[Taxacom] Why stability?

Stephen Thorpe stephen_thorpe at yahoo.co.nz
Wed Apr 29 18:15:42 CDT 2015


What Mary said is, IMHO, somewhat mixed up and confused! One should cite the authors of the original combination primarily for nomenclatural (not taxonomic reasons). Botany confuses the issue by making combinations a nomenclatural matter. Zoology treats them (almost entirely) as taxonomic. The "reference used for the identification" is another matter altogether. Most IDs published in ecological studies are done by people ("experts"), who, like myself, identify taxa based more on experience/memory with relevant collections and familiarity with the local fauna, rather than by way of a specific publication. Many species can only be identified by a historical chain of IDs, hopefully involving comparision to the type at some stage along the way. They cannot be identified from the literature.

Stephen


--------------------------------------------
On Thu, 30/4/15, Mary Barkworth <Mary.Barkworth at usu.edu> wrote:

 Subject: Re: [Taxacom] Why stability?
 To: "JF Mate" <aphodiinaemate at gmail.com>, "Taxacom" <taxacom at mailman.nhm.ku.edu>
 Received: Thursday, 30 April, 2015, 10:51 AM
 
 IMO. It is not the lack
 of a catchy name that has prevented the practice of citing
 the reference used for identification in giving a scientific
 name but the insistence by taxonomists that one should cite
 the original author(s) of the combination and that this
 provides accuracy of interpretation. It was not until the
 Vienna Botanical Congress of 2005 (or thereabouts) that the
 wording the botanical code read "In publications,
 particularly those dealing with taxonomy and nomenclature,
 it **may** be desirable, even when no bibliographic
 reference to the protologue is made, to cite the author(s)
 of the name concerned ...". Before that it read as if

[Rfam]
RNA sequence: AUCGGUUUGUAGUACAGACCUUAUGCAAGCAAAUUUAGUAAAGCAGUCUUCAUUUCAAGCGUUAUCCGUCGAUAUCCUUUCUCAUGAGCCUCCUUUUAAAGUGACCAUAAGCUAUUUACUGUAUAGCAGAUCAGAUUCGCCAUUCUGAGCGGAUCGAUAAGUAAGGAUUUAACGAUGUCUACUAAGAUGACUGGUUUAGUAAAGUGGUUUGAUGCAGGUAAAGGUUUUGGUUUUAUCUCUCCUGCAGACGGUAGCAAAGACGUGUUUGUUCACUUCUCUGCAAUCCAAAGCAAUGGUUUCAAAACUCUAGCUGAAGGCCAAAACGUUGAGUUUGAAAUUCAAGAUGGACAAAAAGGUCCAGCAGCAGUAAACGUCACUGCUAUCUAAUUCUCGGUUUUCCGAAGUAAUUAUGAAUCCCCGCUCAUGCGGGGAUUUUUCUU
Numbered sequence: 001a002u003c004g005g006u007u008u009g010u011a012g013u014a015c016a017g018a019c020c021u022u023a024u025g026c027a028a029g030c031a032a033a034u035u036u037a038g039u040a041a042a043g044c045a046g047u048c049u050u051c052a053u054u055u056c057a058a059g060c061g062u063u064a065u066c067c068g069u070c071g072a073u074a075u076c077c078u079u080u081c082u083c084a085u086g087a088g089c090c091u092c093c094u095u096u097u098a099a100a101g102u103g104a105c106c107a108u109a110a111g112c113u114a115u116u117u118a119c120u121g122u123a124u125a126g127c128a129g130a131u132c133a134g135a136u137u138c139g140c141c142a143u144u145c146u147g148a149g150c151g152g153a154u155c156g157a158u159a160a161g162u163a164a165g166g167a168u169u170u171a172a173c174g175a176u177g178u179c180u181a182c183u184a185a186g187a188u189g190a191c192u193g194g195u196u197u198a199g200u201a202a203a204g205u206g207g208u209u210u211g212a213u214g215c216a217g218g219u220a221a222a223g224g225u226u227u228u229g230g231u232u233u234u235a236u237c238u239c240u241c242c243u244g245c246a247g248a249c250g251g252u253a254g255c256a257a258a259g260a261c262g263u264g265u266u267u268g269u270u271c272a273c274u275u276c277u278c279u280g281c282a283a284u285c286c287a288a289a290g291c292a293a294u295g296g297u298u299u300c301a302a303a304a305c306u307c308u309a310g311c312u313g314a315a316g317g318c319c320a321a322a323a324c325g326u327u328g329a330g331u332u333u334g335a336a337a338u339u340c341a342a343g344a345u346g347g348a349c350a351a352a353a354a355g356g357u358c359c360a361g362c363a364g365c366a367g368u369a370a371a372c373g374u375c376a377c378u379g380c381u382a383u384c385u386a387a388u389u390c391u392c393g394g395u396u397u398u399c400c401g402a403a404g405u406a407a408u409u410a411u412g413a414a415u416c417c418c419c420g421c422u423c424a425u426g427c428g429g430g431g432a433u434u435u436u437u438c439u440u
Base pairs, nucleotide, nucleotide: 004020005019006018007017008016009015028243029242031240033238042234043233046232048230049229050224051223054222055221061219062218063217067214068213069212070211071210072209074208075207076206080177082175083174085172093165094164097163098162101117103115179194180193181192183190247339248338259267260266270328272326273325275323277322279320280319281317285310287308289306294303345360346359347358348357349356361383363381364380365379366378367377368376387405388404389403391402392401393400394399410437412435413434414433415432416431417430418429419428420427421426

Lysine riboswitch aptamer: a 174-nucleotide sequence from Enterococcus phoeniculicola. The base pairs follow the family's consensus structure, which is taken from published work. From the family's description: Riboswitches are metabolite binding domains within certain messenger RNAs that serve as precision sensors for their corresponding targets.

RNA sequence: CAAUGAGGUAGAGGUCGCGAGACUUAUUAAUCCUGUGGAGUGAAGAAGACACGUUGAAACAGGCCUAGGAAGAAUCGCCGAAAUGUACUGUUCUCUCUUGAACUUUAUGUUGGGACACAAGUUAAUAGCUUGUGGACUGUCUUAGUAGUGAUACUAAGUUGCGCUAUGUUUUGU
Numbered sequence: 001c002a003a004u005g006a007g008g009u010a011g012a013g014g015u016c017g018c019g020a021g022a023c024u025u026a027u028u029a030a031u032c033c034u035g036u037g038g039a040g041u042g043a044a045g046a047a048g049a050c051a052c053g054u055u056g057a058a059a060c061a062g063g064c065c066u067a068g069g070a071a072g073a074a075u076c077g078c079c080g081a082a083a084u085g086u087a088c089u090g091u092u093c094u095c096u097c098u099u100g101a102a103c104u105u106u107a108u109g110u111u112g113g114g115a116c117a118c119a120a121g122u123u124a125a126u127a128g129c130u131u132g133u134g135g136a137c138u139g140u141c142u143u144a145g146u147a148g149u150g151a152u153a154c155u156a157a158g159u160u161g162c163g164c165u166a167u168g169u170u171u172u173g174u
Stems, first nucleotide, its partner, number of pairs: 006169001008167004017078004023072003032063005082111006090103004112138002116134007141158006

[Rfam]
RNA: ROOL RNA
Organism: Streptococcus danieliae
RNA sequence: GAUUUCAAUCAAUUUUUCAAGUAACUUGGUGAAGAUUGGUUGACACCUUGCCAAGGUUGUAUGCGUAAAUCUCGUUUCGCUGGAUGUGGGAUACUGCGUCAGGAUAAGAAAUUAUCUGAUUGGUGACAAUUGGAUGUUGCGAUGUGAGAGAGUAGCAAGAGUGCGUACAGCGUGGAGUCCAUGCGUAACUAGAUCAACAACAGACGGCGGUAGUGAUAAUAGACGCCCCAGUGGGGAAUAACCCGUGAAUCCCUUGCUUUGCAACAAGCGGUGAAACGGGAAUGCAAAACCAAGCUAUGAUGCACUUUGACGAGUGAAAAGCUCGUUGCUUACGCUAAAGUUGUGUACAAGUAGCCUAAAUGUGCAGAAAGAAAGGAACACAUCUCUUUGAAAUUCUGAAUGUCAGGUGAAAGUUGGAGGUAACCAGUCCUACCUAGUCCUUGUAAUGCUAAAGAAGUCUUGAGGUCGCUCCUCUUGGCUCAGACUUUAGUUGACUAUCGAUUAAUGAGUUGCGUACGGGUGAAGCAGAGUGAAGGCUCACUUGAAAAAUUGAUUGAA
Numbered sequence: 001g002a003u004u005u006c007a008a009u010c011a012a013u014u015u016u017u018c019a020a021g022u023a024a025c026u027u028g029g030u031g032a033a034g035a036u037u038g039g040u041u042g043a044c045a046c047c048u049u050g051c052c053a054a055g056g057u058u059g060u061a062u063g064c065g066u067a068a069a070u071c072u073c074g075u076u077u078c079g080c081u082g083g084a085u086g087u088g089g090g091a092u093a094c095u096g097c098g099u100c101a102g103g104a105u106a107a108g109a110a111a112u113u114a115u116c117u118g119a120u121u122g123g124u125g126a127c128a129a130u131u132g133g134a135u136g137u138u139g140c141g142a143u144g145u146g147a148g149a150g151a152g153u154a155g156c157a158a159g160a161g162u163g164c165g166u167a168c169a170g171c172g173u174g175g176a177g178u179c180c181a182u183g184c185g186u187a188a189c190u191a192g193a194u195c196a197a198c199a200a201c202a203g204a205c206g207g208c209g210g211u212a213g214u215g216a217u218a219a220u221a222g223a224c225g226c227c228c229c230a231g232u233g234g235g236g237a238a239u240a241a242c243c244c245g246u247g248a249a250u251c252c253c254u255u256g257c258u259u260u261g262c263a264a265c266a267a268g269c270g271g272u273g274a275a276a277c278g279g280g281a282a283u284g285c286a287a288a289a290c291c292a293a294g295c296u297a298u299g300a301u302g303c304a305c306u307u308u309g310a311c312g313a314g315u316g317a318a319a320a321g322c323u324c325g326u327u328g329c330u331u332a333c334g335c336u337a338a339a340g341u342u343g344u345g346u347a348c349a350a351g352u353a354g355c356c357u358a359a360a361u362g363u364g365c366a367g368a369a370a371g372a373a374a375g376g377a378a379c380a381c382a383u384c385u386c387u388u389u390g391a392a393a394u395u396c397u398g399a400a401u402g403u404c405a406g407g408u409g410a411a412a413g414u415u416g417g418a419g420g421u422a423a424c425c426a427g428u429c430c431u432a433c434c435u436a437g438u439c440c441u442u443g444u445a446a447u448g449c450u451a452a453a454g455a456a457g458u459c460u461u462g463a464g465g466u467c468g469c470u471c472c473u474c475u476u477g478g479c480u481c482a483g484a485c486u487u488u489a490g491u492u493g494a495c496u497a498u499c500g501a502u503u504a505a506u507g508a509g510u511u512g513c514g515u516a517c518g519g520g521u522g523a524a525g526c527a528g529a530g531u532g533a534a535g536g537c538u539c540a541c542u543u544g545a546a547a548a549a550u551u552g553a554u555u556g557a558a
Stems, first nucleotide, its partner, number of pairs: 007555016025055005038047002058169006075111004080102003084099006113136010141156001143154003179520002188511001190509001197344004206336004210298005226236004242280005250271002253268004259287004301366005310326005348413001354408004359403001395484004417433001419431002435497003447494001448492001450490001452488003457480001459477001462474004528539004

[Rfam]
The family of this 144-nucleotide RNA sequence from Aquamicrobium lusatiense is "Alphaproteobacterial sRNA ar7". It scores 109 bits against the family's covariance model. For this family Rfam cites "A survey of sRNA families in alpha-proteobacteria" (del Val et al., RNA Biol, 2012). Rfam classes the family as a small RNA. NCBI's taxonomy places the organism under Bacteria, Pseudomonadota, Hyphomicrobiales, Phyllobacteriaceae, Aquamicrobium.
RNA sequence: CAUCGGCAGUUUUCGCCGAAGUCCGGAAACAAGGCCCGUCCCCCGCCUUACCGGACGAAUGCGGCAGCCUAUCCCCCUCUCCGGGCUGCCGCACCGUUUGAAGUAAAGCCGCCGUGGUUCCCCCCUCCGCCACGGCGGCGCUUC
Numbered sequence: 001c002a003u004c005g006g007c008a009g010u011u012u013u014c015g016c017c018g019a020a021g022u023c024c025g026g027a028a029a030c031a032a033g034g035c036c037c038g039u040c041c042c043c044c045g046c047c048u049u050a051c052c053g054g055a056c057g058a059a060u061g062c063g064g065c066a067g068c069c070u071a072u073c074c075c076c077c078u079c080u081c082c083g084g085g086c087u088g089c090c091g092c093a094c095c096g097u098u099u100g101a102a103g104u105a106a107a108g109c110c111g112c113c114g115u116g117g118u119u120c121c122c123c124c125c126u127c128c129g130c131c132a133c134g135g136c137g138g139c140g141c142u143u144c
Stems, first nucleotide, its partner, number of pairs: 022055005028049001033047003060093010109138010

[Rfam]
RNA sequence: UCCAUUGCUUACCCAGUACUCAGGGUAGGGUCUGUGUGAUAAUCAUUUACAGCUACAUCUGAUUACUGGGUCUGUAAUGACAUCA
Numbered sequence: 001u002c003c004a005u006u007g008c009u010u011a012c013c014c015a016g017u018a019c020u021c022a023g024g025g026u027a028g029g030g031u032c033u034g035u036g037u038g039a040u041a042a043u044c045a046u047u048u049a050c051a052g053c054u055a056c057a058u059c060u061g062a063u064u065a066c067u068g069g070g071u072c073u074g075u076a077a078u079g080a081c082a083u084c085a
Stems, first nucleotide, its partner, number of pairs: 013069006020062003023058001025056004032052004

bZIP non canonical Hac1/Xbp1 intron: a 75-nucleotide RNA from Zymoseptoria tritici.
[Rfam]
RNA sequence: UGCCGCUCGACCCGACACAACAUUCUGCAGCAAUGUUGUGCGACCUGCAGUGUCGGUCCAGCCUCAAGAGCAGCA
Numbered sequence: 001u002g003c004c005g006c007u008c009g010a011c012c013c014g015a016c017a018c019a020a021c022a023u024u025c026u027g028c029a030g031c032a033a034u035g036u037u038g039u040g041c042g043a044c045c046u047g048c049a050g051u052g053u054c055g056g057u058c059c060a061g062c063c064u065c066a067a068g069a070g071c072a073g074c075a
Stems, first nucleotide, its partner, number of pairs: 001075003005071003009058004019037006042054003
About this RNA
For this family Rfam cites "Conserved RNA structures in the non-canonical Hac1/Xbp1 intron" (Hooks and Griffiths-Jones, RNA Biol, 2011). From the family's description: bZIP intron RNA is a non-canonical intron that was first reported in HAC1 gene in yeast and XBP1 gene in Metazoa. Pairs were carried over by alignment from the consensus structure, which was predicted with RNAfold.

one always had to cite the authors - and all journal and
 book editors wanted the works they published seen to be good
 science so they required citation of the original authors
 and people that became faculty said it was necessary too.
 
 So we have to change a culture. That is
 always difficult.  I have been told I do not understand
 nomenclature for  arguing that one should cite the
 reference used to determine the name (a flora or some such).
 The objections that I have heard are that someone is simply
 using the name they were told by someone else or that they
 know the plant so well they do not know whether it has ever
 had another concept, or that they are using the concept they
 have developed. 
 One reason I like the
 Symbiota data entry form is that it provides for citing the
 reference used (although perhaps it should be visible by
 default?) but taxonomists have spent decades convincing
 people that, to be good science, the original authors of
 scientific names should be cited. We should not be surprised
 if it takes a similar length of time to change the practice.
 Do those of you that are journal editors ask for information
 as to the reference used for an identification or for the
 original authors of the combination. 
 Mary
 
 
 
 
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